Studying in United Kingdom

Welcome to the UK - it sounds like it's one country but actually it's made up of four separate ones - England, Scotland, Wales and Northern Ireland. So if you meet a Scot, don't call him an Englishman - he will be very upset. Each of these countries' natives speak with differing English accents, and it may take some time to get used to it. The capital city is London as you probably know, and the city has about three hundred thousand people of Indian origin.

Student Insurance Free Quotes
Indian Insurance Plans


The country has a pretty decent public transport network consisting of trains, buses (called coaches) and of course airplanes. You are not as reliant on the car as you would be in the US. Having said that, in smaller towns and cities, a car is usually necessary as bus stops and train stations are not always conveniently located, and services may not be very frequent.

The inter-city trains are pretty expensive and make sure you book well in advance to avoid paying huge fares. The cheapest way to travel inter-city is by bus, although this is more time consuming than travelling by train or by air.

The trains are fairly comfortable, and have pantry cars that serve snacks and tea/coffee.

London requires a special mention because of its underground rail system, rather obviously called the "Underground" or more commonly, the Tube. As far as public transport goes, London is divided into six zones, zone one being the inner-most zone, and zone six the outermost.

The cheapest way to get around London is to travel either after 9.30am (after the morning rush-hour), or on weekends. You can buy a "Travelcard" - which is essentially a ticket that covers you for unlimited use on the Tube network, London's buses and commuter (surface) trains. The price of the Travelcard varies depending on the zones you want it for. A one-day 6-zone travelcard, which covers the whole of London, costs £4.50. You can also get a weekend travel card that covers you for a weekend or of course, a weekday, monthly or yearly travel card which will cover you for peak-hour usage as well.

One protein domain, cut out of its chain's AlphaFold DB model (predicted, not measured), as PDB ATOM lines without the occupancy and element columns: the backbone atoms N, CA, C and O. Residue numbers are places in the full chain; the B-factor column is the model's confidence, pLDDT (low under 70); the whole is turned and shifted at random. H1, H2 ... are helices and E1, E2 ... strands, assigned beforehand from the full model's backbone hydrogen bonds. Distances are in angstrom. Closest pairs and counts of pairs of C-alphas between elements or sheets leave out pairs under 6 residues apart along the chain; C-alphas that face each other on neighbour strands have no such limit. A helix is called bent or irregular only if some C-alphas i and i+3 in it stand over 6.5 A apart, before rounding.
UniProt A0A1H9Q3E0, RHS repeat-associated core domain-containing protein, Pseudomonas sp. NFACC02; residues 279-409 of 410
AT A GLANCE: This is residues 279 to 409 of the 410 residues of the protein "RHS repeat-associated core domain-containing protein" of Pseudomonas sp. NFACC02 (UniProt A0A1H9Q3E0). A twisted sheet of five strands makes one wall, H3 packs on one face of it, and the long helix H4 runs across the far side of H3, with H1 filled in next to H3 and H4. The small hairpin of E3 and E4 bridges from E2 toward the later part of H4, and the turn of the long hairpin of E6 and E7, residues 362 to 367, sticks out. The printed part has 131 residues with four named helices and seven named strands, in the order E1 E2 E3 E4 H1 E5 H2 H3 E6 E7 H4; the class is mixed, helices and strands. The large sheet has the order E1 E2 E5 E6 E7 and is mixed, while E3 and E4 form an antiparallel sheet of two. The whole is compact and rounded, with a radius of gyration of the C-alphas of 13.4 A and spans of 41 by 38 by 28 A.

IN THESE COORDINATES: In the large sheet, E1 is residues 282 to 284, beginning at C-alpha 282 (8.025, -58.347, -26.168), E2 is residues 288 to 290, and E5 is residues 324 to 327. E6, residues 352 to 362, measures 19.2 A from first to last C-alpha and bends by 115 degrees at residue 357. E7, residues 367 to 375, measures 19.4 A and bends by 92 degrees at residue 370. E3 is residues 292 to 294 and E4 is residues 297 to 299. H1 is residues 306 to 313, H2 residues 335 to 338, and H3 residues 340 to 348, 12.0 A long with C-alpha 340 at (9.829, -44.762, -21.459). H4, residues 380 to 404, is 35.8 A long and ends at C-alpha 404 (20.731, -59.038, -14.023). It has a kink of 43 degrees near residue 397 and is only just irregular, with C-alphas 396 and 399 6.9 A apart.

If you are a student, you will need your student ID card to get discounts on public transport. Ask for a "Railcard" which gives you around 33% off on rail travel.

Overall, the system is easy to use and fairly efficient, although there are almost always problems of one kind or another - signal problems, defective trains and so on, which result in cancellations. But you will almost always be able to make it to your destination. When travelling on the Tube network, leave at least 5-10 minutes at interchanges as some of the stations are big and changing from one line to another takes time. Peak time crowds can significantly add to the time taken.


The main shopping areas are typically referred to as the "High Street" in any city or town. If you live in big city like London, each of its residential areas will have its own "High Street" where you can shop, eat and generally hang out.

The main supermarkets are Tesco, Sainsbury's, Somerfield and ASDA - you will find them in all towns and cities, and probably within 15-20 minutes drive of where you live. Virtually all these stores sell Indian food of some sort - either pickles, frozen snacks (samosas, "onion bhajis", palau and so on). In fact, the "curry" has overtaken fish and chips as the most "take-away" (called parcels in Indian restaurants) food in the UK.

If you are vegetarian, look out for a "V" sign and a note that says, "suitable for vegetarians". Supermarkets have a range of vegetarian ready-made foods, and further, you can always read the list of ingredients on the package. If in doubt, don't hesitate to ask a shop assistant, as they are quite used to these requests.

Most stores shut at 9 or 10pm on weekdays and very few are open 24 hours. On Sundays, most shops close at around 4pm. However, if you run out of food during non-working hours, you will usually find a "corner shop" - though not usually at corners - selling essentials such as milk and bread, apart from newspapers and magazines. Most of these shops are run by Indians who work long hours!

For clothes and general shopping, some brand names are Debenhams, Marks & Spencer and C&A. You will find these either on the High Street or within a big shopping complex.

Eating out

There are "Indian" restaurants all over the country - the word "Indian" has to be qualified because unofficial estimates say that over 80% of Indian restaurants are actually Pakistani or Bangladeshi-run restaurants. In any case, they serve good enough food to satisfy those cravings for spicy foods, though south Indians will probably not be impressed with the spiciness of food on offer.

Apart from Indian restaurants, the main fast-food outlets are the ubiquitous McDonald's and Burger King. For pizza, the main ones are Pizza Hut, Domino's and Pizza Express.


All the major cities which have big Indian populations - London, Birmingham, and Leicester -have temples, mosques, gurudwaras. Just head for your local Indian-run "corner shop" and ask the owner who will be happy to tell you where you can find a temple or mosque.

The most famous temple in the country is the Swami Narayan Hindu Mandir in London, and it's definitely worth a visit even if you aren't Hindu.


NRIOL.COM, the premier online community since 1997 for the Indian immigrant community provides a range of resourceful services for immigrants and visitors in America.


NRI Online Pvt. Ltd.

Phone: +918041101026


Estd. 1997 © Copyright NRI Online Pvt. Ltd. All rights reserved worldwide.